I have learned to be open about my mental illness to help bring awareness to the Indian community

I have learned to be open about my mental illness to help bring awareness to the Indian community

As told to Nicole Audrey Spector

July is National Minority Mental Health Awareness Month.

My parents immigrated to the US from India in 1991 and I was born four years later. We lived in an area where there are a lot of South Asian families, so I grew up rooted in my Indian culture. Many of us have celebrated the same holidays and visited the same places of worship.

Unfortunately, we also shared the same stigmas about mental illness. I remember being a kid and hearing aunts in my community gossip about people in mental hospitals.

So when I first started hearing voices around the age of 14, I was scared of being found out and labeled “crazy.” The voices were telling me to hurt myself, to kill myself. They told me I wasn’t important and that no one would miss me if I left.

I remember the first time I heard them, sitting on the back porch. I looked around trying to see who was there. But there was no one else around.

Terrified, I ran to a nearby park and hid in the bushes, where I had what I later realized was a full-blown panic attack.

Once the panic attack subsided, I shrugged it off, went home, and tried to put it all behind me. But the rumors kept coming back. I’d take long showers to sob without being seen or heard. I also kept a journal often, noting the nasty things the voices said to me.

I was determined to keep my suffering a secret, but soon after the horrific rumors started, my mother found the diary hidden under my mattress. Later that day, my parents called me down to the same back porch where I’d first heard the voices. My first fear was that they wouldn’t take me seriously. My next, biggest fear was that they would send me to one of the mental hospitals that is so often talked about in our community.

To this day, I find it hard to fathom how utterly fortunate I am that my parents, both pharmacists, were so incredibly understanding. They sat me down and explained that struggling with mental health was common and nothing to be ashamed of. My father even looked into the statistics on how many antidepressants are prescribed in the US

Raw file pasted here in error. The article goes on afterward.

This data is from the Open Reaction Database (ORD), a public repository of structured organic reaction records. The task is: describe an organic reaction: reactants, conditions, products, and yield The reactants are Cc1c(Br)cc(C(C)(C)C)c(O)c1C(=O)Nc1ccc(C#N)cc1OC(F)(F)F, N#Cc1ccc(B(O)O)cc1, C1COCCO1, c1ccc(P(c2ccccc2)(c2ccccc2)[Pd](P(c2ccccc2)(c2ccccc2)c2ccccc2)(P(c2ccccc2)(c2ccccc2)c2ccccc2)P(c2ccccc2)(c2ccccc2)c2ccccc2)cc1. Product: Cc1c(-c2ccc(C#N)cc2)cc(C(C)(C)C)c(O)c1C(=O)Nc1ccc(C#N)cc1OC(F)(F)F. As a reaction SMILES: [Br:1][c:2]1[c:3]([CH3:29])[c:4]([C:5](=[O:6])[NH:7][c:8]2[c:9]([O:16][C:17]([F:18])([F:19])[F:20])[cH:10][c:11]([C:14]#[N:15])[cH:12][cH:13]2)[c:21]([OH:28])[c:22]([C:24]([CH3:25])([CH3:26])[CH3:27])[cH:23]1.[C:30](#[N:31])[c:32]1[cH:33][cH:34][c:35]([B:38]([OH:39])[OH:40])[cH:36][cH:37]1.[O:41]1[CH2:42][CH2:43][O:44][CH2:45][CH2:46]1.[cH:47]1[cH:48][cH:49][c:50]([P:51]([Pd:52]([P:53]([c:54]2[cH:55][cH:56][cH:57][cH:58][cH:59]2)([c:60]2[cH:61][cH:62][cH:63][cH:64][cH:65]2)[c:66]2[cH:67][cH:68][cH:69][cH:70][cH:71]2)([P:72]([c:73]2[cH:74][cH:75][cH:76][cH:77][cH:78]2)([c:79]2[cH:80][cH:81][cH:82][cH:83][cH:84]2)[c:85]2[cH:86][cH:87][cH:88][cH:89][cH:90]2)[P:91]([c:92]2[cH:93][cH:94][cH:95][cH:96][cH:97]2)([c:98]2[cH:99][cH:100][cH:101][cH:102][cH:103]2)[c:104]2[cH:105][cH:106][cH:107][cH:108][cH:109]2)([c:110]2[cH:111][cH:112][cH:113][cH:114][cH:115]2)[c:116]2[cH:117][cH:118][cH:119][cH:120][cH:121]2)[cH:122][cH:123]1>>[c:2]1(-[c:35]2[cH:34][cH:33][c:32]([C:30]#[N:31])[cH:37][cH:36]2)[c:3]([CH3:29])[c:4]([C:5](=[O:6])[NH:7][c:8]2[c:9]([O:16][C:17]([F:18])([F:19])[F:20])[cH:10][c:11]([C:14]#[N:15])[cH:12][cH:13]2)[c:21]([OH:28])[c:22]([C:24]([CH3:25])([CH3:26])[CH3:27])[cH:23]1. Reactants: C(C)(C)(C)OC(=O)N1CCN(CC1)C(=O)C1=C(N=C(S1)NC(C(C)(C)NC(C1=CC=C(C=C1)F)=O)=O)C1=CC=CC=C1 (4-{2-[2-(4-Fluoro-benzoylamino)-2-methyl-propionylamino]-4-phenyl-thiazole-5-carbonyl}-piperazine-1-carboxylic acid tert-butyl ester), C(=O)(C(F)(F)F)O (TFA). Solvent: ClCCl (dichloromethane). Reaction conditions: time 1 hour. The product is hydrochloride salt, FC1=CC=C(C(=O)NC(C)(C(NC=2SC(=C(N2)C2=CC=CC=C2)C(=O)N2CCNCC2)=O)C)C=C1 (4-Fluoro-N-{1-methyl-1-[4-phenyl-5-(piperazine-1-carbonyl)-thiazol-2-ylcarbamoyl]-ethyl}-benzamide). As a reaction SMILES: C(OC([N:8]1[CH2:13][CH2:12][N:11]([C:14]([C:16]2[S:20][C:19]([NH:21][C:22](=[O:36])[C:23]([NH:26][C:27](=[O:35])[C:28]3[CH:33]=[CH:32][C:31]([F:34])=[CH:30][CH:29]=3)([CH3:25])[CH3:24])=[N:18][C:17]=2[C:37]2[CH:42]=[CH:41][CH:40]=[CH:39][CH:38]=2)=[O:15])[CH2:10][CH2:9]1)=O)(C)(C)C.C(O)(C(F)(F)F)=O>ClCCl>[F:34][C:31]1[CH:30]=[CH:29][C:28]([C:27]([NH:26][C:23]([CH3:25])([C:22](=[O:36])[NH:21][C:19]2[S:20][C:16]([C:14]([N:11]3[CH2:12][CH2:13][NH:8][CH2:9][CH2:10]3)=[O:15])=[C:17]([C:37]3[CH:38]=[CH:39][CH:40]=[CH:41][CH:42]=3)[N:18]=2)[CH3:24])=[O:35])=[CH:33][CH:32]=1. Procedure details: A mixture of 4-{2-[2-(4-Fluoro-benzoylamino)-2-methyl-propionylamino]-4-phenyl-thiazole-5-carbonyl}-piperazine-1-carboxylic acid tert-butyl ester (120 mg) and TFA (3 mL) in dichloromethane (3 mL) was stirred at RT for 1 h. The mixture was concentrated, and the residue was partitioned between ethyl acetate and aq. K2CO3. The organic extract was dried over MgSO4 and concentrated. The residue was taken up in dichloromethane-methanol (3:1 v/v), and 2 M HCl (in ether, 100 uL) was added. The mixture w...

My parents immediately made an appointment with our primary care physician, who started me on antidepressants and referred me to a psychiatrist. The psychiatrist diagnosed me with depression, anxiety and auditory hallucinations. Then, I started seeing a therapist.

While they were tremendously supportive and understanding, my parents were fearful of how others would treat me if my diagnoses were discovered. They urged me not to tell anyone.

I know I was told to keep my diagnoses a secret to protect myself, but feeling that I had to live in secret to 15 — on top of all the other negative narratives I’d heard about mental illness from our community — led to self-stigmatization. I had a hard time accepting that I had a problem and not fully committing to my care.

The only way I was going to get on my antidepressants was for my mom to sit me down and force me. She would take me to therapy and wait in the waiting room until my appointment was over to make sure I went through with the session.

However, I have found ways to rebel against my mental health struggles. I told the therapist what I thought he wanted to hear. The therapist was a lovely person, but he was also an old white man. Looking back, I wonder, “What could she know about being a 15-year-old Indian girl in America?”